On Achève Bien Les Chevaux – spectacle or spectator sport?

On Achève Bien Les Chevaux – spectacle or spectator sport?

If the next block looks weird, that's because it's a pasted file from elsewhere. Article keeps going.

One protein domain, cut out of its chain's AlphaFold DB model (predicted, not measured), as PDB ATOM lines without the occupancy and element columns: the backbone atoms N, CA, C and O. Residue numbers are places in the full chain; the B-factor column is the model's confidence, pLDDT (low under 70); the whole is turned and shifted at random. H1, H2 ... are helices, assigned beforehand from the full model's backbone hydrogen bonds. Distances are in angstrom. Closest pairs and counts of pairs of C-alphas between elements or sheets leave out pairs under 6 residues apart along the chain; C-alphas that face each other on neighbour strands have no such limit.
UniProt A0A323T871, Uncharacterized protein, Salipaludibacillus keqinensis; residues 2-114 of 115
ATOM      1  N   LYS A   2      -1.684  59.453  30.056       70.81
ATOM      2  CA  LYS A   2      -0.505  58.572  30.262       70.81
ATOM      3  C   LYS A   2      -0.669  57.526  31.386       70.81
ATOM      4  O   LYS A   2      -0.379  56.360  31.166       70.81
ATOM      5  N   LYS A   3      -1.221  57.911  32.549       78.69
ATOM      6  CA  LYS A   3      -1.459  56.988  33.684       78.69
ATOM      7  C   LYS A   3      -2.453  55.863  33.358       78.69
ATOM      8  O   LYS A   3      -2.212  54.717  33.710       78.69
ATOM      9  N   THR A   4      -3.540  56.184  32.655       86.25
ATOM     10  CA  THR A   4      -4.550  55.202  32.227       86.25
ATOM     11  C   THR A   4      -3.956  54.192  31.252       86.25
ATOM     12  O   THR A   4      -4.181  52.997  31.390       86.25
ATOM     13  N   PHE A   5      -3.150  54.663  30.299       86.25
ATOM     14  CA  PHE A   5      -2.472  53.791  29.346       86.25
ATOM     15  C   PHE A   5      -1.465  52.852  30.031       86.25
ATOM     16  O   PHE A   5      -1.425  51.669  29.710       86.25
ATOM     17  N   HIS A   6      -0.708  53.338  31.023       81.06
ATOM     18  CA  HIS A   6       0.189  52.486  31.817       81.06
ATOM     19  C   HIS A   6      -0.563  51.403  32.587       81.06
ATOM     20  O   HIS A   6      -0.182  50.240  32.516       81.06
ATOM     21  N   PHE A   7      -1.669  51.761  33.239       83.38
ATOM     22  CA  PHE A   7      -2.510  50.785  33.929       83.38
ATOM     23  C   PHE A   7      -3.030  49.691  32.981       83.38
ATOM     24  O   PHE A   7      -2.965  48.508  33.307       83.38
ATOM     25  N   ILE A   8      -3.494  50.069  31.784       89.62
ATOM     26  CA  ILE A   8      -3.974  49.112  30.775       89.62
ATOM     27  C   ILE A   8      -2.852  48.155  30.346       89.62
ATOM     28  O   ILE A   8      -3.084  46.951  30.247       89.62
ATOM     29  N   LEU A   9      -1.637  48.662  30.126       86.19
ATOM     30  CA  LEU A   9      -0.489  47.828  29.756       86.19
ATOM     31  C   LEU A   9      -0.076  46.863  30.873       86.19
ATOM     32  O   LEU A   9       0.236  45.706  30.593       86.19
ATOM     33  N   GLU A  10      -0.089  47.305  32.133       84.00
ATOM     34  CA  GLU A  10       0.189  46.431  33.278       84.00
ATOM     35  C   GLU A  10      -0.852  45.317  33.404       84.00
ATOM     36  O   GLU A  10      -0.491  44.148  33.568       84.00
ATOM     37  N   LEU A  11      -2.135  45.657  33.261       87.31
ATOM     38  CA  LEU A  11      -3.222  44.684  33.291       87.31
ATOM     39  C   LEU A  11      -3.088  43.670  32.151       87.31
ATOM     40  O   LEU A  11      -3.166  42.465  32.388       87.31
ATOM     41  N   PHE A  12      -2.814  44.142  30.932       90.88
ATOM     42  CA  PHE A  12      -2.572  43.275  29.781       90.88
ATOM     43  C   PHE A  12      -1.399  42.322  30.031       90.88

I never claimed to understand French very well. That’s partly why I’m here in Paris: to study the language. And that’s why, when  Mosaico World offered me tickets to a new spectacular, “On Achève Bien Les Chevaux,” I called my friend Jenny and said, “Want to go to an equestrian event?”  She accepted without hesitation; after all, we’d both grown up in rural Australia with horses, and wouldn’t it be lovely, etc, etc. It wasn’t until we were inside the grand ampitheatre of the Palais des Congrès and saw the massive disco ball and sparkling “Grand Marathon” sign that I wondered if maybe I’d missed something. Jenny—whose French is much better than mine—stared at the sign before saying, “Ooooooh! I saw this in London. ‘On Achève Bien Les Chevaux…’ It’s ‘They Shoot Horses, Don’t They?'”  And that’s how I came to understand that Sunday afternoon’s entertainment was not some horsey gala with guys in chaps “as one with the noble beast” (shame), but the French rendition of Horace McCoy’s classic novel (fine, loved the movie). Set in the Great Depression, it’s the tale of 15 couples who, needing the prize-money, subject themselves to the torture that was the dance-athon, a suffering that could go on for weeks while the audience cheered and jeered. Entertainment for those who’ve already lost their minds, I suppose, as they watched others lose theirs.  The show opened with Sylvain Rougerie firmly in character as the unctuous MC “Rocky,” laying down the rules to the competitors—desperate, disparate people brought together by the most basic need: survival. Although the poster shows the dancers dressed in colorful outfits, their stage costumes were drab and worn, in keeping with the dark times they lived through. In contrast, the music—superbly played by a six-piece band—is obscenely perky as the backdrop to this tale of lost souls seeking not only the reward, but purpose in life. Playing the role of “Gloria,” which netted Jane Fonda Oscar and BAFTA nominations back in 1969, Anne Richard is tough, bitter and compelling. But she’s almost overshadowed by Gwenaelle Deram, whose “Janet” starts out as insanely chirpy as Ally McBeal’s “Elaine,” and just ends up insane. Also noteworthy is Vincent Guillard, playing “Robert,” Gloria’s gentle partner.  The audience plays its part, as well. A few actors were placed in the pews to pop up and either cheer on or berate the dancers, while “Rocky” called for our opinions on who should win. But when it came time for the brutal derby, in which the by-now-miserable dancers are forced into a heel-and-toe race through the audience, things turned somewhat bizarre. Because most of the audience—the general public—behaved as I imagine the audience of those dance-hall days would have: cheering and clapping in time, as if this were grand fun, rather than dozens of half-dead people (including one heavily pregnant character), in a fight for survival. Jenny and I found it disturbing; everyone else just seemed to find it fun. There goes that cultural thing again.  The lights came up for half-time, and out wandered an older guy. A loud murmur went through the crowd, then a solid round of applause. He commandeered a microphone and invited volunteers to get up on stage, with the dangling carrot of a free photo of your participation, to be picked up after the show. Being Australian, I instinctively hunched down in my chair, but about sixty hands shot into the air. And then it was on for young and old, literally. One 88-year-old woman was paired with a much younger man, while a kid in camouflage gear found his match in a matron from the suburbs. And let’s not even mention the guy with the graying beard half-covering his beer belly and Harley Davidson t-shirt. This was not your typical Parisien audience, but we couldn’t quite figure out why.  Long after people were paired off and ready to jive, the guy with the mike kept going on. And on. I didn’t catch much of it, by that time too interested in my pistachio Cornetto, just heard some references to God and sharing and “terrible times in this world.” Jenny sat in stunned horror. “He’s an evangelist!” she whispered. “Oh my God, it’s my worst nightmare: stuck in some French reality show!”  I turned to the woman beside me and asked who he was. “Robert Hossein,” she told me, looking at me as if to ask, “Where are you from?” (Well, actually, madame…) That’s when I remembered seeing his name on the posters plastered all around town. I also remembered seeing the words, “Come! Participate!” Ok, gotcha. I slumped lower in my chair.  The band started up and the volunteers got to it. First a waltz, then a samba, tango, and finally, rock. Apart from one couple who knew how to tango and just couldn’t resist letting everyone else know it, everyone else pretty much jiggled in place. And that’s when I came to the conclusion that people the world over all have the same dance moves. I could have been in Melbourne or Singapore or Moscow. But the wonderful part was that, like people all over the world (give or take a despot or two), they just wanted to have fun. And they were thoroughly enjoying themselves, twisting and shaking with people they’d only just met. Hossein had…
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